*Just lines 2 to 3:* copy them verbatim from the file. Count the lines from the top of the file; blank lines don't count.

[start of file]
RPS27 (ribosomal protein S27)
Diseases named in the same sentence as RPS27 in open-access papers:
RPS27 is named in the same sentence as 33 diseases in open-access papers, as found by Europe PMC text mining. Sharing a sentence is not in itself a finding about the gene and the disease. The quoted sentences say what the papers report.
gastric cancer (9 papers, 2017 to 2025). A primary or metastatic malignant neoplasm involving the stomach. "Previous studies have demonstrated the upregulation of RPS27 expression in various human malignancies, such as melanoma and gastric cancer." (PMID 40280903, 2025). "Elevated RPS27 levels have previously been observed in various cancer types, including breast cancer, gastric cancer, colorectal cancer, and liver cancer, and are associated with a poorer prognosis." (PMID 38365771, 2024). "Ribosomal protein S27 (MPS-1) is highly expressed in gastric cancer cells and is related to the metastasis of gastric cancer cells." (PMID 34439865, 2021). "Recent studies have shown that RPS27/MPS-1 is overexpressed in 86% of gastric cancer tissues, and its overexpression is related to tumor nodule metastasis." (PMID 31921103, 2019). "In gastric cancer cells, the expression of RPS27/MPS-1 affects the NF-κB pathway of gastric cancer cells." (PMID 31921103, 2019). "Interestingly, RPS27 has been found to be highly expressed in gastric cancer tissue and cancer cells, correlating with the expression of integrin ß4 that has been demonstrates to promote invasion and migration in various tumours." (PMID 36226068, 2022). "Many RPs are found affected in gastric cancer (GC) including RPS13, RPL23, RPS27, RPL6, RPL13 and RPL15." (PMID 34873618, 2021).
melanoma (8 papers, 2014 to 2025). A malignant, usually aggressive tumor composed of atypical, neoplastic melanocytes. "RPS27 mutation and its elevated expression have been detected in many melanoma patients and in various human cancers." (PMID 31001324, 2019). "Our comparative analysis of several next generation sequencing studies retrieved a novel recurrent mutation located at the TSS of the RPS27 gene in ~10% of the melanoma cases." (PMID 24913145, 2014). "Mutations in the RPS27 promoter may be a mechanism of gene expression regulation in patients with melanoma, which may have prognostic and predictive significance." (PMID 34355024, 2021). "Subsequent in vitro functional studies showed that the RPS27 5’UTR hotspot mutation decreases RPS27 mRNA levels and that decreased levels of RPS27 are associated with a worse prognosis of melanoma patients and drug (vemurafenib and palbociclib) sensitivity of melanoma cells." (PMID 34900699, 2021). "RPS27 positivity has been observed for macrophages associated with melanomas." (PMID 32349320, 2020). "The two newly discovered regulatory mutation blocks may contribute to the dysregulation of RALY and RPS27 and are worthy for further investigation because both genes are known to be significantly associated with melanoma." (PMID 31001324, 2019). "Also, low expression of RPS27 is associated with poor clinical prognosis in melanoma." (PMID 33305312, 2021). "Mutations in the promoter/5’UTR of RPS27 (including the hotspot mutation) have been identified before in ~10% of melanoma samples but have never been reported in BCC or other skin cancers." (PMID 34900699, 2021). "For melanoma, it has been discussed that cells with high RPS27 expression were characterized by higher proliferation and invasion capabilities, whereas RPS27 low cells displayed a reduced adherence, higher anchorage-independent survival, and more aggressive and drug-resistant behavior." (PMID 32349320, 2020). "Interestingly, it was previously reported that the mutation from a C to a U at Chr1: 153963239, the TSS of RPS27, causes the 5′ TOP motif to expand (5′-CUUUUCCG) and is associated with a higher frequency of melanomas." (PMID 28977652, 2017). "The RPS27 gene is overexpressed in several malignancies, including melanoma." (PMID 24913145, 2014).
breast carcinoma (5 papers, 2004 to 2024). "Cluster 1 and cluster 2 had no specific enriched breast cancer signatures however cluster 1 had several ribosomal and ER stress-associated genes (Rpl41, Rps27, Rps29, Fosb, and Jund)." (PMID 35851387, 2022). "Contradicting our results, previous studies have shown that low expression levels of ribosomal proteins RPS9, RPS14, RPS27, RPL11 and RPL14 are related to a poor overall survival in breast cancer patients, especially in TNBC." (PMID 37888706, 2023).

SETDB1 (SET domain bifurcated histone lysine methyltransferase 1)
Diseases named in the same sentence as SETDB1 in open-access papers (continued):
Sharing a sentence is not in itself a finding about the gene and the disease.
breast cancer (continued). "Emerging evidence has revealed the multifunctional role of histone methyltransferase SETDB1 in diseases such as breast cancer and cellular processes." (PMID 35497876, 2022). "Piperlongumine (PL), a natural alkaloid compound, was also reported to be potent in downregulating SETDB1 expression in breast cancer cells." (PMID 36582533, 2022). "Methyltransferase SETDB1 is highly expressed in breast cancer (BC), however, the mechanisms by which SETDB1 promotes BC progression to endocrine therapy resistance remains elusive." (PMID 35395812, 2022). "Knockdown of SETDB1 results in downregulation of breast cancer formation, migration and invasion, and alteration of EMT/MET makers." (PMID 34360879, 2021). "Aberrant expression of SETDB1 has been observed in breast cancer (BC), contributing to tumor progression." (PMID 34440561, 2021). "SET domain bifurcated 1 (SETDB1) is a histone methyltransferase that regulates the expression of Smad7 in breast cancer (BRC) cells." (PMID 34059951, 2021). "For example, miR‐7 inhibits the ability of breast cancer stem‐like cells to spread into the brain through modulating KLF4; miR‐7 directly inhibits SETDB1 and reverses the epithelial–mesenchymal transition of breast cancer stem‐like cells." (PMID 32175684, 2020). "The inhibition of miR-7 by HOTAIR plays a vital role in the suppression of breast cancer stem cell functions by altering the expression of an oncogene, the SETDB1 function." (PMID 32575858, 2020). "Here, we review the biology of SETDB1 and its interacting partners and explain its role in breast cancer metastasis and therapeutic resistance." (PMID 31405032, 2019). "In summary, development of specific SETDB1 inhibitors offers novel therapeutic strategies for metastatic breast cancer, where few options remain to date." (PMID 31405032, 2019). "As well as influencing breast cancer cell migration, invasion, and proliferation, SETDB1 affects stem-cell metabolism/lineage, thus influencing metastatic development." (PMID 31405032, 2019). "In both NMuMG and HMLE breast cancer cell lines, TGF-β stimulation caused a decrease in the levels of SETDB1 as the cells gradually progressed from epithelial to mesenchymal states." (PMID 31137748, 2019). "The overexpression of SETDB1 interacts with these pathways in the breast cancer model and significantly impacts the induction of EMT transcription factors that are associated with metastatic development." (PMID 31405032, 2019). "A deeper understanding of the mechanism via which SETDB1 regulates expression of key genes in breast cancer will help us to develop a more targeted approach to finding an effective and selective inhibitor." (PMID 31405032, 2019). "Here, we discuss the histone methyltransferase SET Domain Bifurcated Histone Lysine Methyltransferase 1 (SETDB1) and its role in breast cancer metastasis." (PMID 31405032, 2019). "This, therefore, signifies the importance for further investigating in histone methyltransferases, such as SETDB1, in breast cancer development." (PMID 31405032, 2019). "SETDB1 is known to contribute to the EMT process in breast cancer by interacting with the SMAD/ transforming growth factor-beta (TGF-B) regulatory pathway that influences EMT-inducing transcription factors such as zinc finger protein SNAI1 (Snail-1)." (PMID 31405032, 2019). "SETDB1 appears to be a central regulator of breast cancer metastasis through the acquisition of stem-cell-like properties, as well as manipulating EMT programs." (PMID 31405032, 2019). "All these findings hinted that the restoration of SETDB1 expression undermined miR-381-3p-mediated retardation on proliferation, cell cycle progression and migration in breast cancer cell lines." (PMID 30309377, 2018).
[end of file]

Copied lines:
Diseases named in the same sentence as RPS27 in open-access papers:
RPS27 is named in the same sentence as 33 diseases in open-access papers, as found by Europe PMC text mining. Sharing a sentence is not in itself a finding about the gene and the disease. The quoted sentences say what the papers report.